• “Should free, open source decentralized identity protocols like Verite reach widespread adoption, illicit actors would face increased friction when trying to operate without a verified identity, though international standards would need to be well-enforced so as to prevent illicit actors from moving to more lax jurisdictions.”

There is a clear demand for dialogue with the Treasury Department to identify more surgical approaches to render illicit actors unable to use designated services while mitigating the impact of similar sanctions designations on licit users. Proactive guidance from the Treasury at the time of designation could mitigate many of the unintended consequences of sanctions and instead truly target illicit entities.

  • “Sanctions are an ineffective way to communicate Treasury policy to the private sector. While sanctions have been shown to disrupt illicit actors, most frequently, such actors reconstitute their operations through other permissive environments. This makes the enforcement of AML/CFT standards worldwide even more important, as illicit actors will look for permissive jurisdictions to continue their activity.”
  • “Recent Treasury action on a privacy mixer raised new compliance challenges that do not exist in traditional finance. Further guidance with respect to mixers and anonymity-enhancing services would aid VASPs in developing risk-based compliance regimes and avoiding de-risking of customers, services, or protocols because of overcompliance or based on risks that could be effectively managed with existing digital identity tools.”

Nowhere are the novel challenges to addressing illicit finance manifested more clearly than in Decentralized Finance (DeFi), where individual users conduct transactions without intermediaries capable of performing standard AML processes. Permissioned DeFi pool standards for users with digital identity credentials could provide a way to mitigate potential illicit activity.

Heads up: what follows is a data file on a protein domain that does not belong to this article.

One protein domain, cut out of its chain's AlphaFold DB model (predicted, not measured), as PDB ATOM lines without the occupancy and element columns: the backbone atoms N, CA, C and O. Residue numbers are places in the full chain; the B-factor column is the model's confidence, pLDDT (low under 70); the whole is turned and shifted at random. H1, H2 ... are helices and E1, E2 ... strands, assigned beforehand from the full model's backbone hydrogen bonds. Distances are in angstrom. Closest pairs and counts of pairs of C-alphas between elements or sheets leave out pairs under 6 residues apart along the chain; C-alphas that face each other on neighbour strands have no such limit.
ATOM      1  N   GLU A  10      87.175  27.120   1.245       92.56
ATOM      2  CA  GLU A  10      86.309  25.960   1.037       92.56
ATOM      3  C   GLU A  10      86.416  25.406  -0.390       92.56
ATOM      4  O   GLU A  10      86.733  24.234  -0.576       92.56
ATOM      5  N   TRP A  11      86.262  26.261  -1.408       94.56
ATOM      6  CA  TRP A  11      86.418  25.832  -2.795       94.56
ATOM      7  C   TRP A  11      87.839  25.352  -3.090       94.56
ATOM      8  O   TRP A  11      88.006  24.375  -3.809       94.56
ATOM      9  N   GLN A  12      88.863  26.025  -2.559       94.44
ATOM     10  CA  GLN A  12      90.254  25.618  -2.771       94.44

• “Permissioned DeFi pool standards for users with digital identity credentials could provide a way to mitigate potential illicit activity. Of course, the benefits of limiting illicit activity through such a feature should be sought without eliminating the wider utility of permissionless DeFi to revolutionize financial access and frictionless lending and borrowing, and must be considered in this context.”

The U.S. government should continue to play an active role in standard setting by promoting global implementation of FATF standards and conducting targeted engagement to address discrepancies in AML/CFT regulation. 

  • "We encourage the Treasury Department to take a demand-focused approach and prioritize jurisdictions where there are large volumes of individual transfers – such as remittances – from the United States or growing local reliance on mobile or digital payments services. Focusing on the materiality of the cross-border payment and remittance industry would suggest that emphasis should be placed on the Middle East, Africa, and Latin America where remittances saw upwards of 20% growth in 2021.”

Circle’s full responses are available here.